Samy Fecih is an incredible animator. He started as self-taught and worked as a VFX animator as well as on cartoon productions while traveling around the world. Avatar, Harry Potter and The Penguins of Madagascar are amongst the most famous works he has worked on. Alongside his work as an animator, Samy has also been teaching animation in several schools, including renown animation school Les Gobelins. During his stay in London Samy started the Bring Your Own Animation event, where animators can meet-up and get feedback by professionals. You may take a look at Samy’s various works through his Demo Reels – we particularly like his development of the Octopus Henchmen.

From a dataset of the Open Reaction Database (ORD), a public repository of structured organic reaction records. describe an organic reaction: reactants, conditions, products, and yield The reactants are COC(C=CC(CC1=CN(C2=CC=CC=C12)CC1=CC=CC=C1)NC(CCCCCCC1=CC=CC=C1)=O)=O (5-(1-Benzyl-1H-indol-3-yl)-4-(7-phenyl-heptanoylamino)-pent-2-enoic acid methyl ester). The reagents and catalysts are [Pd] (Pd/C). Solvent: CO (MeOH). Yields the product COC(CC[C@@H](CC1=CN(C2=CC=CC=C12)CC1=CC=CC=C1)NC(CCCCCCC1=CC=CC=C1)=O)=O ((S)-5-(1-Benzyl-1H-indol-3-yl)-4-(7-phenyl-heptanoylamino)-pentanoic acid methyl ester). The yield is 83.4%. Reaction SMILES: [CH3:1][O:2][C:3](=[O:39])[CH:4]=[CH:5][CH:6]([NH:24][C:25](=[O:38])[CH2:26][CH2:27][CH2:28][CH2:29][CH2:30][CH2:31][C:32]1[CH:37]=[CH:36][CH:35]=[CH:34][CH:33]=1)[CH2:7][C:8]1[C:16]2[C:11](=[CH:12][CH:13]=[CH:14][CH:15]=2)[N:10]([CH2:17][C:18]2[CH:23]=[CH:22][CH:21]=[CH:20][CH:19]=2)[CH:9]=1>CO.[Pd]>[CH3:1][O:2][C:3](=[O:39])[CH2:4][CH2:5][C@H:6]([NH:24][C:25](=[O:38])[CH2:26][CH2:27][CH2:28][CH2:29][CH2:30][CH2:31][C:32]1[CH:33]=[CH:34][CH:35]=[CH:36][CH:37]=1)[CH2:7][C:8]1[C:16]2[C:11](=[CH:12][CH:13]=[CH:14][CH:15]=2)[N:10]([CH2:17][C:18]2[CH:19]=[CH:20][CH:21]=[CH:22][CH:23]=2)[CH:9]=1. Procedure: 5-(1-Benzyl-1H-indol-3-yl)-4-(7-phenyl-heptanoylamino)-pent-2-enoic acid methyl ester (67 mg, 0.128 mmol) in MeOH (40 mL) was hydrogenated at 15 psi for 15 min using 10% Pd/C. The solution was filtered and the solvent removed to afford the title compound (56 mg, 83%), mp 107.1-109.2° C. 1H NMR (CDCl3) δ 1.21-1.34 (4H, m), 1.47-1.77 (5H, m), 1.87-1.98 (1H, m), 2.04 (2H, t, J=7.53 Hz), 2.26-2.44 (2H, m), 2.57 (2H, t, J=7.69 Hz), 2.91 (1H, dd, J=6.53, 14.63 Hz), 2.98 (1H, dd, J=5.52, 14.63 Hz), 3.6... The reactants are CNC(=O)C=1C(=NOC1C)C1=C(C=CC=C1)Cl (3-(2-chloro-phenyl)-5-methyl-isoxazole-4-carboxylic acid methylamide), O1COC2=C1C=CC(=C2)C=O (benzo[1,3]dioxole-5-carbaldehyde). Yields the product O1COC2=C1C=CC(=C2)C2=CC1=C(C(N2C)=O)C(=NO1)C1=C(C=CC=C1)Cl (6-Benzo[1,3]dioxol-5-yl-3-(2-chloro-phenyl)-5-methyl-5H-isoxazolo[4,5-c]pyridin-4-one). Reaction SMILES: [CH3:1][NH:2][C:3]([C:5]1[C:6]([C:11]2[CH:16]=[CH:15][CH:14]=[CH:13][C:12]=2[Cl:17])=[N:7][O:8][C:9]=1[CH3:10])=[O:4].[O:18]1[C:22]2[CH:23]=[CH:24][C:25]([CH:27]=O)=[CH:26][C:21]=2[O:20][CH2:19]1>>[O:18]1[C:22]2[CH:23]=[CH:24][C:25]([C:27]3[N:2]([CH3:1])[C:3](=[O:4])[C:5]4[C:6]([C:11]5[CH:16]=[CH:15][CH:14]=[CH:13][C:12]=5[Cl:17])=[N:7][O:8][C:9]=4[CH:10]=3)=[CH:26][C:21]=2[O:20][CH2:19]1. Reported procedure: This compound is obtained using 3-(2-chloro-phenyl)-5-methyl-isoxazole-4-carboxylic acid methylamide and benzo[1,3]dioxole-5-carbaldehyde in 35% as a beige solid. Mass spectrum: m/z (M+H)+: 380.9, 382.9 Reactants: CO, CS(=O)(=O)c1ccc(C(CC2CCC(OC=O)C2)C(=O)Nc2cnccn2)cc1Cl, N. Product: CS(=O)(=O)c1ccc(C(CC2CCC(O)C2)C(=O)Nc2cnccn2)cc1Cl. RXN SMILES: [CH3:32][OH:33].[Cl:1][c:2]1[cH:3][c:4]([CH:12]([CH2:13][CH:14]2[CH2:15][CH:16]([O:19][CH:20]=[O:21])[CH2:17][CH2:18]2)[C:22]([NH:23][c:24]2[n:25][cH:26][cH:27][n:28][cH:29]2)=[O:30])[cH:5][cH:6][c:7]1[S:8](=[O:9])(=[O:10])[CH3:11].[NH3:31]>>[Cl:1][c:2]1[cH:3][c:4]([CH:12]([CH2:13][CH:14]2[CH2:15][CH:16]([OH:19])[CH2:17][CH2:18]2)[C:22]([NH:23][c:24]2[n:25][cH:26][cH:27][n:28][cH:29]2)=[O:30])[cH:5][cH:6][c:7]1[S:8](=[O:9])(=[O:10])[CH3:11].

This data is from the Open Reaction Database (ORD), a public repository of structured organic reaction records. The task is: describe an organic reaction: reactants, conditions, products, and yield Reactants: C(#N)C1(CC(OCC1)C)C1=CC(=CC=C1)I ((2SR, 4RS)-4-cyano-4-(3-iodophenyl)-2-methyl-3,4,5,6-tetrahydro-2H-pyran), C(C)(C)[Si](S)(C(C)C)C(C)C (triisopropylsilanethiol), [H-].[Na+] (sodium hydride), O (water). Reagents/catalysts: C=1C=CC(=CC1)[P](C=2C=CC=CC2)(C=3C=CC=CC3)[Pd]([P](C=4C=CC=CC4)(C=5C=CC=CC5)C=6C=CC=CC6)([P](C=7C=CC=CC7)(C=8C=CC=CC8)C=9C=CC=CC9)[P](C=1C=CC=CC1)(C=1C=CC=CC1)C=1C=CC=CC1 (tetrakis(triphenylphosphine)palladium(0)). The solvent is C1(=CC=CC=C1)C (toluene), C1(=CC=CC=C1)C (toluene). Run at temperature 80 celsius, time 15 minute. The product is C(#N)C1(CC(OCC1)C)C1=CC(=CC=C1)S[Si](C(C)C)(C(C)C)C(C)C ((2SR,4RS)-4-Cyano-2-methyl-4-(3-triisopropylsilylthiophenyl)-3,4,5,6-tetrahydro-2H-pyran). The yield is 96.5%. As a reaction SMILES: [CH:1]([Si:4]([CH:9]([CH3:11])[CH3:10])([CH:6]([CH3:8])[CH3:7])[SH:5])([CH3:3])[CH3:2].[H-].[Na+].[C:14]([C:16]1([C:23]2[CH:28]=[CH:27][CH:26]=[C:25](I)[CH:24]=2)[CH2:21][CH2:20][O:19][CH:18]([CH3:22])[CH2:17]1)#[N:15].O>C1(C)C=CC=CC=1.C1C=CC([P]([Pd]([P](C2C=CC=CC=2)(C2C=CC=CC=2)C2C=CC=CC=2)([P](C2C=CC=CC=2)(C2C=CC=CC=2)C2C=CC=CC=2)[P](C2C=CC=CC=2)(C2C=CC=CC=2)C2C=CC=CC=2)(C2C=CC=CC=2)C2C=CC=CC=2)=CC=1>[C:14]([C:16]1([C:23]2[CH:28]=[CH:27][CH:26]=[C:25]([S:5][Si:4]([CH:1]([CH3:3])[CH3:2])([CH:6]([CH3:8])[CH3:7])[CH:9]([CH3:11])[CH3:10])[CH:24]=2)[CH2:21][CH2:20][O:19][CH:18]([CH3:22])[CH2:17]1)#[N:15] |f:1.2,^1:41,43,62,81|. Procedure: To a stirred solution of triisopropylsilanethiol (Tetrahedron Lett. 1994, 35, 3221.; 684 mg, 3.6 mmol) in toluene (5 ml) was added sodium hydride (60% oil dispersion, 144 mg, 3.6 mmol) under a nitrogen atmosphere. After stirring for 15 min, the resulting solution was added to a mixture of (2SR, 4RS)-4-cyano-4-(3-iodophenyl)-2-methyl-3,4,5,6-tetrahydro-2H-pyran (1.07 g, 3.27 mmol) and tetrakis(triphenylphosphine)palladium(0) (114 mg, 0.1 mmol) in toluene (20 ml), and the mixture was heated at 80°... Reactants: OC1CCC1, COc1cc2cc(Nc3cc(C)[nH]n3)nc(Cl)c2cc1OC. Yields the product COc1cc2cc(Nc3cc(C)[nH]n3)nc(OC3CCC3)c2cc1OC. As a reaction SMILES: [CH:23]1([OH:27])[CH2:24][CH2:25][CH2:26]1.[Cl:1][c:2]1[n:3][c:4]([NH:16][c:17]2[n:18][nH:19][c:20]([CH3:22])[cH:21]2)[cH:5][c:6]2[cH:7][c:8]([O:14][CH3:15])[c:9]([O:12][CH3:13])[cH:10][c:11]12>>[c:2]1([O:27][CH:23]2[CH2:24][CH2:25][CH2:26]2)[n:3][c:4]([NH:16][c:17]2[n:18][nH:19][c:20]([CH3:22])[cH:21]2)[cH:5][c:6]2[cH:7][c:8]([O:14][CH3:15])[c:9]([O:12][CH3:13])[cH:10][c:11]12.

Samy was kind enough to sit with us and talk about his career and experience as an animator and a teacher, sharing some valuable advice for aspiring animators.

Full Frontal: For starters, could you tell us how you’ve learned to animate? How did you start in the industry?

Samy Fecih: I love animation, I have been interested in special effects since I was little. The first VHS I got was Clash of the Titans in the ’80s. I have always been fond of monsters, and I was thinking about how I’d want to work in the cinema industry. When Bugs Life came out, I was convinced it was what I wanted to do. What year was it? 97? 98? I used to draw a lot back then. I fell in love with animation I decided to start learning 3D because it was the medium that I liked. I began to learn by myself using 3DS Max 2 or 2.5. Back then only Maya 1.0 had just been published. It may not even have existed yet when I started. It came out around 99. On the Internet, there weren’t many resources for learning, so I went to a library in Paris called Librairie Eyrolles which had books to learn Art. They had one book that taught how to use 3DS Max with some tutorials.